September 26, 2013
Modern Hayes Valley Development And Grocery Getting Ready To Go
Approved for development in 2010, the permits to demolish nearly the entire Hayes Valley block bounded by Fulton, Octavia, Birch and Laguna and build a five-story mixed-use building at 555 Fulton Street are making their way through Planning with a revised design.
The development will yield 139 new dwelling units with a garage for 70 cars and over 30,000 square feet of ground floor retail space designed for a neighborhood grocery:
First Published: September 26, 2013 5:30 AM
Comments from "Plugged In" Readers
While I appreciate Saitowitz's aesthetic, that's a lot of frosted glass. The effect, at least from the renderings, is pretty monolithic.
Personally, I would prefer the facade to be broken up more or to have several buildings composing a variety of styles but overall it probably a plus for the neighborhood and city.
Posted by: badlydrawnbear at September 26, 2013 7:08 AM
Does this starchitect work in ANY other medium? How many big blocks of frosted glass can one city take?
Posted by: justaguy at September 26, 2013 7:47 AM
Looks like any drab expanse found in Mission Bay or a glam office park.
What I enjoy about many of our neighborhoods, including Hayes Valley, is the variety of styles that draw you in as you walk, bike or drive by. This doesn't necessarily mean each style has to represent an individual building. A great architect can accomplish this with a larger building. In this case it fails. It's not inviting. In the renderings, when I see myself walking past it I can't wait for the monotony to end. What's worse is the sole 2-story building that detracts from the project even more. Had this project been approved for a third of the footprint it could have made a better impact if surrounded by other "creative" designs.
Basically, in its proposed size it's boring, the frosted glass will be outdated before the end of the decade and it's another wasted opportunity.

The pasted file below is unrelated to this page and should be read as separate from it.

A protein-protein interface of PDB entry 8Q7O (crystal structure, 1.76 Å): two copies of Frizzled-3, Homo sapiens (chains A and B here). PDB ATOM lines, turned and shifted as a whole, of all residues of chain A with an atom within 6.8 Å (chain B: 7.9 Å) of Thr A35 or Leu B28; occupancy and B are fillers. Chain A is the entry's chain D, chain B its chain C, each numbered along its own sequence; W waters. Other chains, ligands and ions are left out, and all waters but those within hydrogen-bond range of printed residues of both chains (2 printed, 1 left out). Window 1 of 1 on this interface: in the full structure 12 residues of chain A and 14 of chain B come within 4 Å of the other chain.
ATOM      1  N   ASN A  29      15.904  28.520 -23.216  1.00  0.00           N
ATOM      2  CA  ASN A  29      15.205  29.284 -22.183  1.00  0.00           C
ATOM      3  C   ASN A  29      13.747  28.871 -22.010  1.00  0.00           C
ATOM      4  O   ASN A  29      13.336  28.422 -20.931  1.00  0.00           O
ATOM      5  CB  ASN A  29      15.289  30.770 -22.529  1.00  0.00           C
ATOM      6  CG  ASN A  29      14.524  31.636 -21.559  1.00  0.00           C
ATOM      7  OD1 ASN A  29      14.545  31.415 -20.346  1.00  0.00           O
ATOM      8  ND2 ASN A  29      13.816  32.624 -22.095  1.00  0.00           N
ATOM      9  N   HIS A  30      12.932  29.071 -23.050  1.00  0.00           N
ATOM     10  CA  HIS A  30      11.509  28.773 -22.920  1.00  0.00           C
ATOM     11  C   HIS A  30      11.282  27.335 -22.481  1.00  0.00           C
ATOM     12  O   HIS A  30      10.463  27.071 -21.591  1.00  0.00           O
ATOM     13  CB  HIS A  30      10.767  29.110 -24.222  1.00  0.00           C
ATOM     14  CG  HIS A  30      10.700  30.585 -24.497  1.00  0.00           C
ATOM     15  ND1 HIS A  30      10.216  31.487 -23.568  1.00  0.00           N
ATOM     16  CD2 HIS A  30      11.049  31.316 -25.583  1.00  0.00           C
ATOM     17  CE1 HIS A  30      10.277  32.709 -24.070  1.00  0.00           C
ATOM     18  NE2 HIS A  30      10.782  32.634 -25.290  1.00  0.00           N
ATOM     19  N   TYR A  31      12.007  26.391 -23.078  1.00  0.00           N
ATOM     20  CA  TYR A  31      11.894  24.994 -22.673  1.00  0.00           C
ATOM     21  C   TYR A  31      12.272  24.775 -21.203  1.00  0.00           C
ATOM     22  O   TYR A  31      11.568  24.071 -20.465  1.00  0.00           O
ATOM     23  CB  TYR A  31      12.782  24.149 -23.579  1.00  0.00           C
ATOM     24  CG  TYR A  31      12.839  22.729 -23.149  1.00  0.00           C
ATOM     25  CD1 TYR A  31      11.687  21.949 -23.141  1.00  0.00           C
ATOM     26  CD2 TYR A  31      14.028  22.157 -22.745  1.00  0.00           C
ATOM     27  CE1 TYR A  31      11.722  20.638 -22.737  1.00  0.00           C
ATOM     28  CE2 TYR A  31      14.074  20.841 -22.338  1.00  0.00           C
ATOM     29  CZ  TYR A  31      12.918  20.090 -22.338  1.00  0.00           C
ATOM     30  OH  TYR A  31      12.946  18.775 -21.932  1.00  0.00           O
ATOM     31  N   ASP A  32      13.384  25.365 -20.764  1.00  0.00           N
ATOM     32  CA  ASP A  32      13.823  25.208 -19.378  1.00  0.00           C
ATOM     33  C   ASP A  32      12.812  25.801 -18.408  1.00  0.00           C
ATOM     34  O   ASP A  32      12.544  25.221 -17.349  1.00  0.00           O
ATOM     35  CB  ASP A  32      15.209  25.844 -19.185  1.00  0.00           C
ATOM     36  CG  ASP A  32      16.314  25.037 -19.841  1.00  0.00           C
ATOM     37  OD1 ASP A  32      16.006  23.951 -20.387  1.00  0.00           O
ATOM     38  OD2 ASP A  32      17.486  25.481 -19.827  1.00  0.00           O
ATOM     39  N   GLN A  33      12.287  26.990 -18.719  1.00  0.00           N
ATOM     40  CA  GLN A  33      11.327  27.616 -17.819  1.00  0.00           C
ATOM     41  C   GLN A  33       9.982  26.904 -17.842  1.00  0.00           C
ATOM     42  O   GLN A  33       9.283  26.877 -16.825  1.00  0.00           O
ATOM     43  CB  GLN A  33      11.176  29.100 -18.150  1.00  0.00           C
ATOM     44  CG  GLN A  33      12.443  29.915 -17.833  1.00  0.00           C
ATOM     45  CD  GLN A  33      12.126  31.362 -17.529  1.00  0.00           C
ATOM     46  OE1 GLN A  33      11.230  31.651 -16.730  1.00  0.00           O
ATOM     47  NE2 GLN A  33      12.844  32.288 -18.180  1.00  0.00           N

Posted by: Mark at September 26, 2013 7:48 AM
I love Saitowicz. He is a city treasure. Keep your stucco.
Posted by: sf at September 26, 2013 9:37 AM
as always - though -
seems like a waste of airspace
Make it taller
Posted by: mdg at September 26, 2013 10:11 AM
@MDG - It looks to be about 60' with a 20' first floor and 4 more 10' floors on top.
That a pretty substantial increase in density for an entire city block that previously only had 20' two story buildings on it,IMHO.
Posted by: badlydrawnbear at September 26, 2013 10:22 AM
I appreciate the aesthetic in moderation, but this is way too much of the same. Esp with the Saitowitz approach... esp on along a full city block.
Same worry for the 8 Octavia block / design.
Overall, I can't be too pissed, as both are infill projects.
Posted by: Rob at September 26, 2013 10:23 AM
^Sure, but that's a low bar. 139 units for an entire city block seems pathetic, unless the units are all going to be 3 bedrooms or something.
Posted by: anon at September 26, 2013 10:24 AM
This isn't the current design. Saitowitz is no longer the architect for this project.
Ian Birchall and Associates have been brought on board and they of course have their own vision currently weaving through Planning.
Posted by: City_Dweller at September 26, 2013 10:47 AM
This is near the center of the city, a neighborhood criss-crossed by transit lines and walking-friendly. Yet they're planning only 139 units on an entire block, while on relatively remote and underserved Potrero Hill they are planning for 300+ units in each new project?
I didn't realize they let asylum inmates play Sim City.
Posted by: Bang Ding Ow at September 26, 2013 11:40 AM
Put some bay windows on it
Posted by: Adam at September 26, 2013 1:09 PM
Why isn't this thing taller with more units?
That is precious flat land.
Posted by: james jr at September 26, 2013 1:17 PM
Definitely needs to have more than 139 units, and fewer parking spots. I can understand the motivation for human-scale design, but this city needs more density. They could make the street-facing part of the building 5 stories but build higher in the back, like maybe do 8 or 10 stories further back from the street.
Posted by: lincoln at September 26, 2013 1:42 PM
If we are going by semantics here, this is NOT a full city block. This is technically half a block, with Birch being an alley that bisects an otherwise normal sized SF city block.
Posted by: JWS at September 26, 2013 2:02 PM
@ City Dweller
Birchall has this design on his site.
I wonder if this is the current design.
(btw, Birchall has a terrible URL: "ibadesign". Anything that reads like "bad design" doesn't seem like a good choice.)
Posted by: jlasf at September 26, 2013 2:32 PM
Is City_Dweller (@10:47) correct? If so, that moots this whole post and all the comments.
Posted by: shza at September 26, 2013 2:34 PM
not enough parking
Posted by: Spencer at September 26, 2013 2:47 PM
ugh. no more saitowitz please.
Posted by: yao at September 26, 2013 2:51 PM
Regardless of who's designing it, this is a prime location with great public transit nearby. The city should be allowing someone to build this to ten stories, maybe 20. Ugh.
Posted by: SFRealist at September 26, 2013 6:02 PM
UPDATE: As a number of plugged-in readers quickly noted, Ian Birchall and Associates is the new architect of record for the project and has drafted a "distinct evolution" of the approved Saitowitz design with plans to start constuction in 2014. Our appoliges for the confusion.
Posted by: SocketSite at September 27, 2013 7:16 AM
Does anyone know who the developer is?
Posted by: KJM at September 27, 2013 10:29 AM